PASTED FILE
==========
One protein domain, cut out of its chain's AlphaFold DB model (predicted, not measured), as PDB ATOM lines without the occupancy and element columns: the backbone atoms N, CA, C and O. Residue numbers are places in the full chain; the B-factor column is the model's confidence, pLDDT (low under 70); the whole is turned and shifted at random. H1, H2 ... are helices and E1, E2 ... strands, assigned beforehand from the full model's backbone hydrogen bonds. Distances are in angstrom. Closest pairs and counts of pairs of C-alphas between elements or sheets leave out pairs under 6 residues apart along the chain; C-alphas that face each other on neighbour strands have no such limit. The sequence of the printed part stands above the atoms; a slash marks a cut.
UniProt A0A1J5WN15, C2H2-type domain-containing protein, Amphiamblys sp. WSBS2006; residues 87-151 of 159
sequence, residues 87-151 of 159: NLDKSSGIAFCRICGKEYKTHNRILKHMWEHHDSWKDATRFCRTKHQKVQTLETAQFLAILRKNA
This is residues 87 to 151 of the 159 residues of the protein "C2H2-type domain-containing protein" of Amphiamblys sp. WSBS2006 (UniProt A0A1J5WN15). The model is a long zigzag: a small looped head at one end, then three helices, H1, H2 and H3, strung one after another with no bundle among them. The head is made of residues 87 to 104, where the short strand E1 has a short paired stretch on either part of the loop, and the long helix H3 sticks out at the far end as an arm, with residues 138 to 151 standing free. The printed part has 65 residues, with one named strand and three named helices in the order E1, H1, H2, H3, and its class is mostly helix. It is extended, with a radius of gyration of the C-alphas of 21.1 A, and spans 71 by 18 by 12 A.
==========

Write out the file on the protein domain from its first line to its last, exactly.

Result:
One protein domain, cut out of its chain's AlphaFold DB model (predicted, not measured), as PDB ATOM lines without the occupancy and element columns: the backbone atoms N, CA, C and O. Residue numbers are places in the full chain; the B-factor column is the model's confidence, pLDDT (low under 70); the whole is turned and shifted at random. H1, H2 ... are helices and E1, E2 ... strands, assigned beforehand from the full model's backbone hydrogen bonds. Distances are in angstrom. Closest pairs and counts of pairs of C-alphas between elements or sheets leave out pairs under 6 residues apart along the chain; C-alphas that face each other on neighbour strands have no such limit. The sequence of the printed part stands above the atoms; a slash marks a cut.
UniProt A0A1J5WN15, C2H2-type domain-containing protein, Amphiamblys sp. WSBS2006; residues 87-151 of 159
sequence, residues 87-151 of 159: NLDKSSGIAFCRICGKEYKTHNRILKHMWEHHDSWKDATRFCRTKHQKVQTLETAQFLAILRKNA
This is residues 87 to 151 of the 159 residues of the protein "C2H2-type domain-containing protein" of Amphiamblys sp. WSBS2006 (UniProt A0A1J5WN15). The model is a long zigzag: a small looped head at one end, then three helices, H1, H2 and H3, strung one after another with no bundle among them. The head is made of residues 87 to 104, where the short strand E1 has a short paired stretch on either part of the loop, and the long helix H3 sticks out at the far end as an arm, with residues 138 to 151 standing free. The printed part has 65 residues, with one named strand and three named helices in the order E1, H1, H2, H3, and its class is mostly helix. It is extended, with a radius of gyration of the C-alphas of 21.1 A, and spans 71 by 18 by 12 A.